NASHVILLE, Tenn. (June 6, 2018) – Tennessee Gov. Bill Haslam has signed a bill making changes to the state’s laws on drone surveillance. The new law tightens up some aspects of the current law, but relaxes provisions relating to data retention.

Sen. Jack Johnson (R-Brentwood) sponsored Senate Bill 1993 (SB1993). The legislation revises the Freedom from Unwarranted Surveillance Act passed in 2013. The new law does not substantially change the current statute. Police still must obtain a warranted before gathering evidence with a drone in most situations. The new law does add an exception for “judicially recognized exceptions to the warrant requirement.” It also adds some other exceptions to the warrant requirement, including allowing the use of a drone to investigate fire scenes and motor vehicle accidents, and to investigate crimes on “publically owned property.” Under the new law, police must operate drones “in compliance and consistent with applicable federal aviation administration rules, exemptions, or other authorizations.”

The most significant change to the current law relates to the storage and sharing of information. Under the old law:

“No data collected on an individual, home, or areas other than the target that justified deployment may be used, copied or disclosed for any purpose. Such data must be deleted as soon as possible, and in no event later than twenty-four (24) hours after collection.”

Under the new law, police have three days to destroy data “unless it is directly relevant to both the lawful reason the drone was being used and to an ongoing investigation or criminal prosecution. If the evidence, information, or other data collected or obtained is directly relevant to both, it shall be retained and deleted by the collecting law enforcement agency in accordance with the same criteria, policies, and procedures used by the agency for evidence collected by methods other than a drone.”

The removal provisions specifically prohibiting the disclosure of incidentally collected information weakens privacy protections and opens the door for Tennessee law enforcement to share such data with other agencies, including the Federal government. Warrant requirements and mandating the destruction of data in a relatively short timeframe still provides significant privacy protections, but changes in this section of the law were negative for privacy.

On the plus side, the new law not only prohibits police from using data illegally gathered by a drone from being used as evidence in court, it now specifically bans using such information as a basis for probable cause to obtain a search or arrest warrant.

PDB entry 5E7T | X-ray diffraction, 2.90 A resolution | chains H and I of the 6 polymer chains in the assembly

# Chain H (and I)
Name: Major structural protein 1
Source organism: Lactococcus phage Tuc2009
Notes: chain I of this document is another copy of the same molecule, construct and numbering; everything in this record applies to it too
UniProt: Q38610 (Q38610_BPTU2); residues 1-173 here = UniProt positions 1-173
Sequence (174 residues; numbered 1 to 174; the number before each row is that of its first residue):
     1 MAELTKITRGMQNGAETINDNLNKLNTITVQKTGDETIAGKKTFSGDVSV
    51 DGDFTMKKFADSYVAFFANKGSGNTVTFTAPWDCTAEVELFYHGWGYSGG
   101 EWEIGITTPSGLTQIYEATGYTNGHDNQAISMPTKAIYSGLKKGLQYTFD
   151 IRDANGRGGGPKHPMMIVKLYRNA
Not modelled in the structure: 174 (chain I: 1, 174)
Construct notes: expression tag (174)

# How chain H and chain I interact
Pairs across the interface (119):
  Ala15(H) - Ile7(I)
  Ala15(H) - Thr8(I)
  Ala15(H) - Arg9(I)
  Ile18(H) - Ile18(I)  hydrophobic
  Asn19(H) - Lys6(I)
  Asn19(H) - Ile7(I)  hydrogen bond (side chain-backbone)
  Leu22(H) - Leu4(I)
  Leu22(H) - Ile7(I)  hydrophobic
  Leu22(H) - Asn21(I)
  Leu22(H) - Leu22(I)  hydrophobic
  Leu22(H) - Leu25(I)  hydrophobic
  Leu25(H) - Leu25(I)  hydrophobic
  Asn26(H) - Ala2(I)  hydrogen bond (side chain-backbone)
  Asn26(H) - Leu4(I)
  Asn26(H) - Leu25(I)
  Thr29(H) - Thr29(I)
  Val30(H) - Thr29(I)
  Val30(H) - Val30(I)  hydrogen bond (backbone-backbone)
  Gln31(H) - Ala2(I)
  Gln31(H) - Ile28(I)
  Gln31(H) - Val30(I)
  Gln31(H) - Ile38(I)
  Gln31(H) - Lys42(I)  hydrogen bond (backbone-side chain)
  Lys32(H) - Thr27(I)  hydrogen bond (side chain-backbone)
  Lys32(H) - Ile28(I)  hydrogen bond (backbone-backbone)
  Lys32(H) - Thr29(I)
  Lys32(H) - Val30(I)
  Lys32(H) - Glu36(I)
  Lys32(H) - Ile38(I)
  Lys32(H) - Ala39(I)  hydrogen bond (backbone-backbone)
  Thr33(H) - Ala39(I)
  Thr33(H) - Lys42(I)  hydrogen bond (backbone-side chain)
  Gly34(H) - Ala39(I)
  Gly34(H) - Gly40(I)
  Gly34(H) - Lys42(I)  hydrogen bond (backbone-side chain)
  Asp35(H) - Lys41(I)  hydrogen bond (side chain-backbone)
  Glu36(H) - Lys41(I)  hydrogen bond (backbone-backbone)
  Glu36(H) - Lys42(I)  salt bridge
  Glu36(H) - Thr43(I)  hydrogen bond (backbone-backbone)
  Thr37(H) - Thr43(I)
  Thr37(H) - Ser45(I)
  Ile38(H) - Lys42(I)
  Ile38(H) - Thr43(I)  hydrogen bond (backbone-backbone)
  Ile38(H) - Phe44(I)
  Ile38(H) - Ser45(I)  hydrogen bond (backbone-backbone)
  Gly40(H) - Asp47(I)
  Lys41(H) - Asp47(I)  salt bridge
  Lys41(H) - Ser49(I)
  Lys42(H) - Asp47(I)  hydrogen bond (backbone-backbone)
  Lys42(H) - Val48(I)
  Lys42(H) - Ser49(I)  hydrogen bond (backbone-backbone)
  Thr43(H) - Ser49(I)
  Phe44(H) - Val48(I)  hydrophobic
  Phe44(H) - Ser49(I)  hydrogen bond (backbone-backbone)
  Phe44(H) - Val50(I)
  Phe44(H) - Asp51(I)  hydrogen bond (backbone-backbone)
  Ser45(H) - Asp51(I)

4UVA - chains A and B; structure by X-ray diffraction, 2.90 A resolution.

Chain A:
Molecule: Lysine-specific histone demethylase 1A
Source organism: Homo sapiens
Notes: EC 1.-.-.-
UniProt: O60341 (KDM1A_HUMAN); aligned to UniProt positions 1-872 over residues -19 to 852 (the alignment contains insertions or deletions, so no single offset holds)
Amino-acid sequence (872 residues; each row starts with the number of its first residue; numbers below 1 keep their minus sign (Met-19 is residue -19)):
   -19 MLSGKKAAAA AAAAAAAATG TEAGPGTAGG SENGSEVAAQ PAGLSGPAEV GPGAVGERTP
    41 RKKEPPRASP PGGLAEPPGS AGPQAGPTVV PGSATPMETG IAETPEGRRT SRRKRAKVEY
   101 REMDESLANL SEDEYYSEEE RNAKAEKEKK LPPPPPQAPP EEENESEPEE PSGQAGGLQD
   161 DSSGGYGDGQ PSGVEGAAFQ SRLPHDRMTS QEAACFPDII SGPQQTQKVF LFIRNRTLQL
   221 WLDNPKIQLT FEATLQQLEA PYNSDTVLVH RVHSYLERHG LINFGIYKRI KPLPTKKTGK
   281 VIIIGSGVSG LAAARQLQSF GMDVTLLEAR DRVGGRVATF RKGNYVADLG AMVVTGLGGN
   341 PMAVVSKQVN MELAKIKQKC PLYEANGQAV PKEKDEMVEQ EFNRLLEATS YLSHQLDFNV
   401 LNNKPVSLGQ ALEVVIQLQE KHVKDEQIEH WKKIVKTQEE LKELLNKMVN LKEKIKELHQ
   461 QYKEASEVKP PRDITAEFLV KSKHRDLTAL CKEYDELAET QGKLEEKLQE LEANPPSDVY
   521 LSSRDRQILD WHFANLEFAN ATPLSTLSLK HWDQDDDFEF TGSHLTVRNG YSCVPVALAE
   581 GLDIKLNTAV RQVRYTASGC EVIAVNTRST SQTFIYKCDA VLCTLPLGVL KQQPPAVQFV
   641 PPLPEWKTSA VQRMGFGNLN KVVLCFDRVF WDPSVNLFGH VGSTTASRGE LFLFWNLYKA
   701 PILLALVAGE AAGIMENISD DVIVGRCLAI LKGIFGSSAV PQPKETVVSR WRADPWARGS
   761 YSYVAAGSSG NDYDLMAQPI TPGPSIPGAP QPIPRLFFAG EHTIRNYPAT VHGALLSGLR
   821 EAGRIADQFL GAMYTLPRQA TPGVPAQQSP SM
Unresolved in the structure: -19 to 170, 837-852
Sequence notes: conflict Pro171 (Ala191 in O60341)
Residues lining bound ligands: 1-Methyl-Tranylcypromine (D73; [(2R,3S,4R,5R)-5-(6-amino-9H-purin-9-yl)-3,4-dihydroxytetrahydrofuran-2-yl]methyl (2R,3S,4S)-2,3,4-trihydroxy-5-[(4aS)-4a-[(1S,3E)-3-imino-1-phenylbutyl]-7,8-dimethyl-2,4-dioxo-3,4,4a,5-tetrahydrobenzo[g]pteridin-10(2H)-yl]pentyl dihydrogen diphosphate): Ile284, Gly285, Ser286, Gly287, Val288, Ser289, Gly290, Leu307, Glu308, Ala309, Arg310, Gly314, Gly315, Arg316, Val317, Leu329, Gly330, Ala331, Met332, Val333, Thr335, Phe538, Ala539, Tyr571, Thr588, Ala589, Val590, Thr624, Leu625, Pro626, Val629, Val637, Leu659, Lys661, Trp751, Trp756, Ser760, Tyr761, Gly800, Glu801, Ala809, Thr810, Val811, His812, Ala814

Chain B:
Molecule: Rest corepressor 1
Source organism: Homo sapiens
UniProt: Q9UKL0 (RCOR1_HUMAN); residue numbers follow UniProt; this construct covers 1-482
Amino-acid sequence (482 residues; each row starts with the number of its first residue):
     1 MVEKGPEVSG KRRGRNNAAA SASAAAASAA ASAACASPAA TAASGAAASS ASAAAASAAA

The Tennessee Senate passed SB1993 by a 29-0 vote. The House approved the measure 81-8. With Haslam’s signature, the law will go into effect July 1, 2018.

Impact on the Federal Surveillance State

Although the Freedom from Unwarranted Surveillance Act only applies to state and local drone use, it throws a high hurdle in front of some federal programs.

According to a report by the Electronic Frontier Foundation, drones can be equipped with various types of surveillance equipment that can collect high definition video and still images day and night. Drones can be equipped with technology allowing them to intercept cell phone calls, determine GPS locations, and gather license plate information. Drones can be used to determine whether individuals are carrying guns. Synthetic-aperture radar can identify changes in the landscape, such as footprints and tire tracks. Some drones are even equipped with facial recognition. According to research from the Center for the Study of the Drone at Bard College, 347 U.S. police, sheriff, fire, and emergency response units acquired drones between 2009 and early 2017—primarily sheriff’s offices and local police departments.

Much of the funding for drones at the state and local level comes from the federal government, in and of itself a constitutional violation. In return, federal agencies tap into the information gathered by state and local law enforcement through fusion centers and a federal program known as the information sharing environment.

According to its website, the ISE “provides analysts, operators, and investigators with information needed to enhance national security. These analysts, operators, and investigators… have mission needs to collaborate and share information with each other and with private sector partners and our foreign allies.” In other words, ISE serves as a conduit for the sharing of information gathered without a warrant.

The federal government encourages and funds a network of drones at the state and local level across the U.S., thereby gaining access to a massive data pool on Americans without having to expend the resources to collect the information itself. By placing restrictions on drone use, state and local governments limit the data available that the feds can access.

Currently, 18 states—Alaska, Florida, Idaho, Illinois, Indiana, Iowa, Maine, Montana, Nevada, North Carolina, North Dakota, Oregon, Tennessee, Texas, Utah, Vermont, Virginia, and Wisconsin—require law enforcement agencies in certain circumstances to obtain a search warrant to use drones for surveillance or to conduct a search.

In a nutshell, without state and local cooperation, the feds have a much more difficult time gathering information. This represents a major blow to the surveillance state and a win for privacy.

Mike Maharrey

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